As a creative type with a degree in writing, however, I enjoyed the process of spilling my thoughts into an internet journal with a potential audience. I had to start anew, and so I did--with this blog. This time, unlike the deleted blog, I decided to focus on my life as a deaf equestrian.
Early posts aimed to be both educational on deafness, as well as a fun tribute to my beloved mare, Limerick. Over the past five years, the blog has evolved. It is still a fun tribute to my beloved girl, but also a venue for me to share my thoughts, experiences and photographs of the world of horse racing. I don't remember the last time I wrote a post about deafness, but that's okay--my hearing hasn't changed one bit, so the principle of the blog still stands!
As I enter my fifth year with this blog, I would like to begin incorporating more posts about the racing world. I plan to give the blog a makeover to represent this desire. And don't worry, I'll still post plenty about Limerick--how can I not, as she is my muse! Besides, as an off-track Thoroughbred (OTTB), she already fits perfectly within the ecosystem of the racing world.
Speaking of years, last night I reflected upon my years with Lim as I hand-walked her in the indoor arena. She is still recovering from the hematoma on her butt (I'd say she is about 75-80% better) and I incorporate some light hand-walking when I can. Unfortunately, she has also been a bit foot-sore because she was trimmed by the farrier on Friday and the ground in turnout has been rock-hard. As a result, our time in the indoor arena has been devoted to half hand-walking, half scratching her itchy spots.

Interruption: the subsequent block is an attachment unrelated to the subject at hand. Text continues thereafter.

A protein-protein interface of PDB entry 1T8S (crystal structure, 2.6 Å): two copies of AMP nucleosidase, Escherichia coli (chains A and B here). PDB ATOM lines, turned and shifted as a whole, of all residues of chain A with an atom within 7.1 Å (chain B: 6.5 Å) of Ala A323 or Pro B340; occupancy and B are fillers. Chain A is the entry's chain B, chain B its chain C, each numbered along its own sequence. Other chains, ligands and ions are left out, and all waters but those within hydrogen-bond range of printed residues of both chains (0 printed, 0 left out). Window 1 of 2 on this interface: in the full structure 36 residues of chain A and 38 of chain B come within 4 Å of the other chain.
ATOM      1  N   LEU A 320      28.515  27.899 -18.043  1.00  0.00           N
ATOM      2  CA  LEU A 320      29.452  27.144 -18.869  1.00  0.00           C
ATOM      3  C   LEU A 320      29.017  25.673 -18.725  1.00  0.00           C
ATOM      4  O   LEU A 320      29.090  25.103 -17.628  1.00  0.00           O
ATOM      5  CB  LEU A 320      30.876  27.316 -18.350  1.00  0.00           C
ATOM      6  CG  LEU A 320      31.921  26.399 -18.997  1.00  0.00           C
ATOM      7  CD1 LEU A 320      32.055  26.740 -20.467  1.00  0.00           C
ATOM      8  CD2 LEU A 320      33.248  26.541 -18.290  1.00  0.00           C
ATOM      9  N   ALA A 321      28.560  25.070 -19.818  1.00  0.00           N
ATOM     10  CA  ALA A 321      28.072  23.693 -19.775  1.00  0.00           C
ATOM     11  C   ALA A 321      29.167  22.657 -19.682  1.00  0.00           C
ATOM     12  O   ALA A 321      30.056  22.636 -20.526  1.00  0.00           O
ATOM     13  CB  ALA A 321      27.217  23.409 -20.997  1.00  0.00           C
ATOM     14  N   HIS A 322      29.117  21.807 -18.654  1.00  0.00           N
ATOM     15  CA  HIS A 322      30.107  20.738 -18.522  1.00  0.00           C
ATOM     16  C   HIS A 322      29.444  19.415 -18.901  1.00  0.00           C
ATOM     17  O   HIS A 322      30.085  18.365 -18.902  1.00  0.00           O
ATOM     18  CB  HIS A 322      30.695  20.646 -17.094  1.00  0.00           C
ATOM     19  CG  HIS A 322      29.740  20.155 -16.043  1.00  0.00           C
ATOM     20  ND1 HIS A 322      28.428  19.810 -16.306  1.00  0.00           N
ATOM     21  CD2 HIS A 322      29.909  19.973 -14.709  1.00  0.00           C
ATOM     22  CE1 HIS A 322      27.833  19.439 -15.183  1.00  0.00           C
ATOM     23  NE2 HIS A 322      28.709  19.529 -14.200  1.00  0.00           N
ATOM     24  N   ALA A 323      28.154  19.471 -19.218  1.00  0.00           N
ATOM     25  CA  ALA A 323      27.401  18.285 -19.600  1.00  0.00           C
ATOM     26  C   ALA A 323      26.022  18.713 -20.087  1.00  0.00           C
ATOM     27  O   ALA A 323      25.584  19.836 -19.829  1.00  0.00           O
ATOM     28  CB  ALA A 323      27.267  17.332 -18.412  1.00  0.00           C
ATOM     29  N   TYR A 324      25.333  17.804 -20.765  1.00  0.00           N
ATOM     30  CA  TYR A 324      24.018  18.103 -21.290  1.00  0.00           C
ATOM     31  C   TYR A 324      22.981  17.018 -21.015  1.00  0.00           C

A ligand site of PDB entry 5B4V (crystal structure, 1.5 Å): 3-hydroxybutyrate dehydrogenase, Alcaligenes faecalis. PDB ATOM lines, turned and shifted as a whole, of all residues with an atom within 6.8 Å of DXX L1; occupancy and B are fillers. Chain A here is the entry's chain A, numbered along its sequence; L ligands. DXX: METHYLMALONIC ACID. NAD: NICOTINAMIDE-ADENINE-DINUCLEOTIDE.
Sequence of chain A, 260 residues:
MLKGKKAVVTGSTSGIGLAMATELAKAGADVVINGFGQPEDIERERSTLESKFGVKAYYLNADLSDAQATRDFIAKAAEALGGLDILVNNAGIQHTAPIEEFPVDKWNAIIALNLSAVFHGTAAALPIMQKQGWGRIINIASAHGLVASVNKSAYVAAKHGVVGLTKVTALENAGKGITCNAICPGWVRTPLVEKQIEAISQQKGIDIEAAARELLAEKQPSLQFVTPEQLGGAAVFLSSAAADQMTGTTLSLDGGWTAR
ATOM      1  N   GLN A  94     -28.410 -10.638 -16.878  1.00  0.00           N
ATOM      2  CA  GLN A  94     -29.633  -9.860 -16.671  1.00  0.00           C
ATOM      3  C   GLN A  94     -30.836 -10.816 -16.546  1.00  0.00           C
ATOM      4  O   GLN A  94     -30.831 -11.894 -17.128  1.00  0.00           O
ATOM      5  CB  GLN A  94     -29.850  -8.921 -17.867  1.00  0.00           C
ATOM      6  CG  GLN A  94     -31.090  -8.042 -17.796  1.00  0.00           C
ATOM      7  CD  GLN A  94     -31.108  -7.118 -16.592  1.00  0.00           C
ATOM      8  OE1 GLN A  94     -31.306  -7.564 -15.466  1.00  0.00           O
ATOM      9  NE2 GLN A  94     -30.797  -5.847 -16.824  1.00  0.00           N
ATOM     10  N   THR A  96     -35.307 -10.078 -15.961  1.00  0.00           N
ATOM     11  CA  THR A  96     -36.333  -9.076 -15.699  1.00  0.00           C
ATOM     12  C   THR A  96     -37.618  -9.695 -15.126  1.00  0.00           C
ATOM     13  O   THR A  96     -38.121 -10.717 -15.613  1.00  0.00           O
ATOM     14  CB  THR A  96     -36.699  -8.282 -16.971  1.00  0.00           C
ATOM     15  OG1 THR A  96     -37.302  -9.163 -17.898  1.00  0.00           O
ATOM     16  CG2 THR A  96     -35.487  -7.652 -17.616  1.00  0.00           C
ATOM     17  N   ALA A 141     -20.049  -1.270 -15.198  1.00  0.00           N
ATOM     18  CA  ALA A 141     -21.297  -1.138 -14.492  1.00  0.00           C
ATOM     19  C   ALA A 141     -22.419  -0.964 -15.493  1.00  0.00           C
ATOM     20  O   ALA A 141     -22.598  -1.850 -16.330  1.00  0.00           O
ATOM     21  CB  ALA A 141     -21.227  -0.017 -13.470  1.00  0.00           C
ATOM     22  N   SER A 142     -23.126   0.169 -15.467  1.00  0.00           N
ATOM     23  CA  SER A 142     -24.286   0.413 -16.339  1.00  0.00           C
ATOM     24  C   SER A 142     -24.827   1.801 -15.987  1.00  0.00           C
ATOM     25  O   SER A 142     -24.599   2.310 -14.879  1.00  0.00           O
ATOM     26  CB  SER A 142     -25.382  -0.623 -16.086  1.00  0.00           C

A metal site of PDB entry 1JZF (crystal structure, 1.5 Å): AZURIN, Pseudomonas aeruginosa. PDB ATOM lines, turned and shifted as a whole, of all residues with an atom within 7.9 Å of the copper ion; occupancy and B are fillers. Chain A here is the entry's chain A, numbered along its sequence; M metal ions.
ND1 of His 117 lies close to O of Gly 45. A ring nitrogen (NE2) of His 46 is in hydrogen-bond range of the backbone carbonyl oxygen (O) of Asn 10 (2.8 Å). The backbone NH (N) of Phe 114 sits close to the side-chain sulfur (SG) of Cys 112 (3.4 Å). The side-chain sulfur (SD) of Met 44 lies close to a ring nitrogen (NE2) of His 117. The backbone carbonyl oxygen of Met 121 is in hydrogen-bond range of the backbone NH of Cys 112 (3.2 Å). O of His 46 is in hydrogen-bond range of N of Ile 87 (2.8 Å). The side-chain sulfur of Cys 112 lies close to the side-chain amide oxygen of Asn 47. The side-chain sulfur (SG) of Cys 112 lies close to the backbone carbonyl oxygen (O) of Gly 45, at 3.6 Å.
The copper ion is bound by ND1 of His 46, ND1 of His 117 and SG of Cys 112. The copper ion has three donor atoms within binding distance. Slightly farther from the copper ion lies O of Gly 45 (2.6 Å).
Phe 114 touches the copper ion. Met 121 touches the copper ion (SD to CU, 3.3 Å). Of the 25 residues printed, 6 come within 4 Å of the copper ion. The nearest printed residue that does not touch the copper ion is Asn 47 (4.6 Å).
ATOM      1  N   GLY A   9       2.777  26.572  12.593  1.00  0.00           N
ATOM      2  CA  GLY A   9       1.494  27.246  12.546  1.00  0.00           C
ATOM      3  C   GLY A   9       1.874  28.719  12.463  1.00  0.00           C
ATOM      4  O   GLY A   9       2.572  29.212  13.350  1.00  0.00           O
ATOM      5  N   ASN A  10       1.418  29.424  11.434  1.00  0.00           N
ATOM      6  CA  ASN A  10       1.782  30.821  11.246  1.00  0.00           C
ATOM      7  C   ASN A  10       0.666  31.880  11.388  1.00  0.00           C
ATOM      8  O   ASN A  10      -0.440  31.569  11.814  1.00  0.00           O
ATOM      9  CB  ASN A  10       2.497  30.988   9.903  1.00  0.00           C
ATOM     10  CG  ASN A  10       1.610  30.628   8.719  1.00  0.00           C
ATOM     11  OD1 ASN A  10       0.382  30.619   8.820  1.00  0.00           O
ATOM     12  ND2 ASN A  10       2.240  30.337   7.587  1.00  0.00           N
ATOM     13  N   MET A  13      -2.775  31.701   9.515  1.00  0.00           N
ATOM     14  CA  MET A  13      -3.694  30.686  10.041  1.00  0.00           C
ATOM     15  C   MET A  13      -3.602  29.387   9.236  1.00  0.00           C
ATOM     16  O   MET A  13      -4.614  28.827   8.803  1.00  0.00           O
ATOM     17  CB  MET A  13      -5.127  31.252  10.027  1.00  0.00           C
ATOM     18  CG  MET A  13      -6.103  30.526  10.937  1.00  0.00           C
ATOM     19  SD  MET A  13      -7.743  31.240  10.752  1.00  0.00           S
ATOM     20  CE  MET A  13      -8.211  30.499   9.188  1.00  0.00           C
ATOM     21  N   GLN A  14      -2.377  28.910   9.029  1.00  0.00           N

Although I do fret when Lim is recovering from an injury, I also value every moment I spend with her while taking care of her. It is at these times that I get a better look into the window of her personality, quirks and all! In instance, when I stand by her and scratch her withers then stop, she will do a 180 so that her other side is presented for me to scratch. And when I stop scratching that side, she will again do a 180 so I can resume scratching the original side. As I do this, her face stretches out long with bliss, her eyes wide and upper lip wiggling the air. Sometimes her whole body trembles and her head and neck bob up and down when I hit a particularly itchy spot, and sometimes she cranes her head around and rakes my arm or shoulder with her teeth in an effort to return the favor. And so it continues, until my shoulders and arms are burning white-hot and I can no longer scratch her.
Limerick is so many things, and this is just a part of who she is. I love moments like these, and treasure them very much.
At the end of our time in the indoor arena, I clip her lead shank back on. At the gate, I turn off all the lights and walk her outside under a canopy of stars. As we walk back to the barn, I always look up at the stars then at Lim, seemingly oblivious to their timeless existence--or is she?
I realized last night that a few short days after I watched my first Kentucky Derby in 1991, a mare named Amelia Bry foaled a little bay filly. The mare was 22 years old, and this filly was her ninth and final foal. This little filly would not grow to be a success at the track, nor would she grow to be a success in the show ring. But this filly--Amanda Bry, Limerick--did grow to be a huge success in my heart.
The years are slow when your horse is young, but so fleeting later on...treasure every moment!